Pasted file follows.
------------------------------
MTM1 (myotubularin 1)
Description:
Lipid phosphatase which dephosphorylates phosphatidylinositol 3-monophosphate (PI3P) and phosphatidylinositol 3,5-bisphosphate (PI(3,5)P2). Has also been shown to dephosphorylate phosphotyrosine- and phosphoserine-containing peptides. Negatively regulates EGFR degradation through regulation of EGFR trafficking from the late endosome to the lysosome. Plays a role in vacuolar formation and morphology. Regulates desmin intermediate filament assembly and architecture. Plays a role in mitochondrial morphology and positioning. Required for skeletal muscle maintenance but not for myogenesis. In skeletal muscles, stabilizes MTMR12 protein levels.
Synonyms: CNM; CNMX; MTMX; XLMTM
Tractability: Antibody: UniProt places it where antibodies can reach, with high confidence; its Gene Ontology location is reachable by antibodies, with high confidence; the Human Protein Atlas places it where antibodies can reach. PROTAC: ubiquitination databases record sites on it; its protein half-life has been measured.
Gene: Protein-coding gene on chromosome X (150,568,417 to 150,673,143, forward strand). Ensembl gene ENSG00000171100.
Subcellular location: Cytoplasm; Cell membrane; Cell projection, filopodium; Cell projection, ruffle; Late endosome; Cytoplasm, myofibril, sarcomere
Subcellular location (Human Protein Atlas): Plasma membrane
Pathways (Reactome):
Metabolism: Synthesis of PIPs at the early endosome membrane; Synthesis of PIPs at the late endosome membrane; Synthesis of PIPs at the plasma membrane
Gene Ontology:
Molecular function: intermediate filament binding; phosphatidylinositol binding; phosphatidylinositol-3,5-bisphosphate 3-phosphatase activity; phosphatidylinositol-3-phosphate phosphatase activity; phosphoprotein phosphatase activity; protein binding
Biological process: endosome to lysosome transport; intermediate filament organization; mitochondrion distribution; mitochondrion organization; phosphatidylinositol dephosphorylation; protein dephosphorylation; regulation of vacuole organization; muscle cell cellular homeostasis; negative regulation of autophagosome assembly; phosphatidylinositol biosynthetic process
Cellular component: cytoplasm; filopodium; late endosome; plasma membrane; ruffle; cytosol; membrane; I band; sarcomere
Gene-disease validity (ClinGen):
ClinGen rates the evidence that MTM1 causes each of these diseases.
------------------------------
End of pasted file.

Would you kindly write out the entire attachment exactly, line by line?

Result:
MTM1 (myotubularin 1)
Description:
Lipid phosphatase which dephosphorylates phosphatidylinositol 3-monophosphate (PI3P) and phosphatidylinositol 3,5-bisphosphate (PI(3,5)P2). Has also been shown to dephosphorylate phosphotyrosine- and phosphoserine-containing peptides. Negatively regulates EGFR degradation through regulation of EGFR trafficking from the late endosome to the lysosome. Plays a role in vacuolar formation and morphology. Regulates desmin intermediate filament assembly and architecture. Plays a role in mitochondrial morphology and positioning. Required for skeletal muscle maintenance but not for myogenesis. In skeletal muscles, stabilizes MTMR12 protein levels.
Synonyms: CNM; CNMX; MTMX; XLMTM
Tractability: Antibody: UniProt places it where antibodies can reach, with high confidence; its Gene Ontology location is reachable by antibodies, with high confidence; the Human Protein Atlas places it where antibodies can reach. PROTAC: ubiquitination databases record sites on it; its protein half-life has been measured.
Gene: Protein-coding gene on chromosome X (150,568,417 to 150,673,143, forward strand). Ensembl gene ENSG00000171100.
Subcellular location: Cytoplasm; Cell membrane; Cell projection, filopodium; Cell projection, ruffle; Late endosome; Cytoplasm, myofibril, sarcomere
Subcellular location (Human Protein Atlas): Plasma membrane
Pathways (Reactome):
Metabolism: Synthesis of PIPs at the early endosome membrane; Synthesis of PIPs at the late endosome membrane; Synthesis of PIPs at the plasma membrane
Gene Ontology:
Molecular function: intermediate filament binding; phosphatidylinositol binding; phosphatidylinositol-3,5-bisphosphate 3-phosphatase activity; phosphatidylinositol-3-phosphate phosphatase activity; phosphoprotein phosphatase activity; protein binding
Biological process: endosome to lysosome transport; intermediate filament organization; mitochondrion distribution; mitochondrion organization; phosphatidylinositol dephosphorylation; protein dephosphorylation; regulation of vacuole organization; muscle cell cellular homeostasis; negative regulation of autophagosome assembly; phosphatidylinositol biosynthetic process
Cellular component: cytoplasm; filopodium; late endosome; plasma membrane; ruffle; cytosol; membrane; I band; sarcomere
Gene-disease validity (ClinGen):
ClinGen rates the evidence that MTM1 causes each of these diseases.